Over the recent weeks, individuals of self employment and independent contractors have been very concerned about how they calculate their own compensation for purposes of establishing how much they can borrow for the Paycheck Protection Program (PPP). Yesterday the Small Business Administration communicated to banks exactly how these loans should be calculated.
First step is for the individual of self employment or the independent contractor to find their 2019 IRS Form, 1040 Schedule C line 31 net profit amount. If the individual has not yet filed a 2019 tax return, then they need to fill it out and compute the value of schedule C line 31 of the 1040. If this amount is over $100,000, then it needs to be reduced to $100,000 because that’s the cap amount that can be considered for the loan. If the amount is zero or less then the individual is not eligible for a PPP loan .
The second step is to calculate the average monthly net profit amount. This equates to the average monthly payroll. Simply divide that amount that you would normally. Then multiply that average monthly net profit amount by two and a half. And that gives you your PPP loan amount.
This is for individuals of self employment and independent contractors who don’t have any other employees. If you’re in that boat, and you have, employees, then you would add their payroll, which would include their cash compensation, plus the payroll taxes, plus, health insurance benefits and add that to the individual’s net profit amount divided by. 12, and then that would give you the base amount that then multiply by two and a half times. And once you do, then that’s the loan amount that you the individual can can get.
Then you make application through your bank. As always, I recommend using your personal, a business banker, someone you with whom you have a relationship to pursue these loans. Banks, because they receive so many applications, tend to give preference to their individual existing customers. Plus, you’re going to get better information if you have a direct line to a banker than if you’re just applying to wait even if it’s a small institution.
The next consideration is how an individual with self employment can use this money. Basically, you can use it by paying yourself a salary, based on your net profit. As you calculated to get to the loan amount, you still have to spend 75% of the proceeds of the loan on payroll. If you’re self employed, an independent contractor and you don’t have any employees, then you can pay that to yourself as compensation. That’s considered payroll. You cannot use these proceeds directly to Pay business expenses, outside of rent, utilities and payroll costs.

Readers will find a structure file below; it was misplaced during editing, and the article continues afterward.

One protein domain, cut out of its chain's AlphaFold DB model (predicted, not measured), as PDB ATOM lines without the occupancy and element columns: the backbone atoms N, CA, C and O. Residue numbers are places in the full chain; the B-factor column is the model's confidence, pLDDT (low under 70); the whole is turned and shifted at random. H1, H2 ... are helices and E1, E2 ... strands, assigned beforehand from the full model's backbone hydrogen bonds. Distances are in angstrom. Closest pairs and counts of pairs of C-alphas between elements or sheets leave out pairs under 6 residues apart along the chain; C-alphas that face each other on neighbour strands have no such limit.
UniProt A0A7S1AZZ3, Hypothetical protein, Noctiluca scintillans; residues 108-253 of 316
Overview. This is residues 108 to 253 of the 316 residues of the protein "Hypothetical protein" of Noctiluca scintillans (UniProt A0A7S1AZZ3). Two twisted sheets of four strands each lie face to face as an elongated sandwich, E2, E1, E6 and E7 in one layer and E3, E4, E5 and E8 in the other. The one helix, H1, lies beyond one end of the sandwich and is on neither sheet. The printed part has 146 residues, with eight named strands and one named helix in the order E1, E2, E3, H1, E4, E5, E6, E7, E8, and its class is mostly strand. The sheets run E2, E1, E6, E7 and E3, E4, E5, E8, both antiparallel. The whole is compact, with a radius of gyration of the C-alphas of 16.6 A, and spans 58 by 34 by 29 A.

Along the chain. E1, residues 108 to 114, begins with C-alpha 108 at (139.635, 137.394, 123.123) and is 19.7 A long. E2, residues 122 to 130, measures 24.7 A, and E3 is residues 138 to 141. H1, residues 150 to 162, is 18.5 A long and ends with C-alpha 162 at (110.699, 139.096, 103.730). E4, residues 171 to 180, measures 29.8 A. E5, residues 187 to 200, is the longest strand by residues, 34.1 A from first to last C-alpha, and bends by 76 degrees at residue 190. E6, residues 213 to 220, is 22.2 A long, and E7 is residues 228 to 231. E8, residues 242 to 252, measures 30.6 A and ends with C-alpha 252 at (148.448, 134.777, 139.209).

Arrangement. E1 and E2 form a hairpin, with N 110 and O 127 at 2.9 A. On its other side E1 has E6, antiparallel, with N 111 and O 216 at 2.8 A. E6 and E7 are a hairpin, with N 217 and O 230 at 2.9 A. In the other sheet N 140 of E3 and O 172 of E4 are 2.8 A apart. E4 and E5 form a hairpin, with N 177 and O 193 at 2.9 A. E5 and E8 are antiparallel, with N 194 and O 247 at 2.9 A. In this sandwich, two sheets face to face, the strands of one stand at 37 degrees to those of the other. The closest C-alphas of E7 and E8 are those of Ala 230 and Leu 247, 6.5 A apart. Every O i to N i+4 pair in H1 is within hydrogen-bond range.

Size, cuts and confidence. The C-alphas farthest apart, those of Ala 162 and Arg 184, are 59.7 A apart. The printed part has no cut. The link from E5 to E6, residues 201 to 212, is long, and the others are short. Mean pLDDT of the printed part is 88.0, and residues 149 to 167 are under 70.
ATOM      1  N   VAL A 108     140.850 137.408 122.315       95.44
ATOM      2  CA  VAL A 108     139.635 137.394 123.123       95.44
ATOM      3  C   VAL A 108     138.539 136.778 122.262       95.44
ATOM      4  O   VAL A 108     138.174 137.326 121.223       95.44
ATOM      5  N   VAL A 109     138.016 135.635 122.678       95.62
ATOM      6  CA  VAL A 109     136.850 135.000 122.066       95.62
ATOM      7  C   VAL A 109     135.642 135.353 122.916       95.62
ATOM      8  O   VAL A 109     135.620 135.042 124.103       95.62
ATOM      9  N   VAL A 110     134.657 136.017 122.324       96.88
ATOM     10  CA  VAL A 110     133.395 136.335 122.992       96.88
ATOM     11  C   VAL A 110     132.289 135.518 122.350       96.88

So, can’t pay those if you weren’t paying them the year before. So the SBA is going to look at your 2019 taxes to determine whether or not rent payments or mortgage payments are actually business expenses, as opposed to personal expenses. The whole idea is for business continuity. So, if you are entitled in 2019 to deduct utility payments as business expenses, then you can pay those with the proceeds of this loan, provided that non payroll expenditures are less than 25% of the overall.
Same with with rent and mortgage deductions. For example, if you don’t have a fixed place of business and you did not deduct any of your housing expenses last year as business expenses, then you you can’t use this money towards that. However, if you did, then you would be able to use this money to pay mortgage expenses or rent on buildings that you use for business purposes.
You can also use this money to to pay down any other SBA loans from the banks made between January 31 of 2020 and April 3 of 2020. You can use this money to convert that to a 1% loan as opposed to a 4% loan, of course, you have to repay this loan over two year period instead of a longer period under the EDL.
So there’s lots of considerations on exactly how you want use these loans. I think the way the, the administrator and the Secretary of the Treasurer are going to treat forgiveness is they’re going to look to the overall purpose of the program, which is to maintain existing operations and payroll. Now the forgiveness side of this hasn’t been fully developed yet. So you’re going to need to be very careful on how you spend this money from the banks for anything other than payroll.
So what I would do is pay the amount that you calculate to yourself, put it in a personal account. Then if you can avoid spending any of that money on business expenses, until after the forgiveness period. I think that would be the best case scenario. Now the worst case scenario is that if it’s disallowed, then you got to pay the money back to the banks, 1% interest, which is not necessarily a terrible thing, depends on your situation.
I made a video about this situation below as well, if you want a more visual instruction on what to do. Thank you!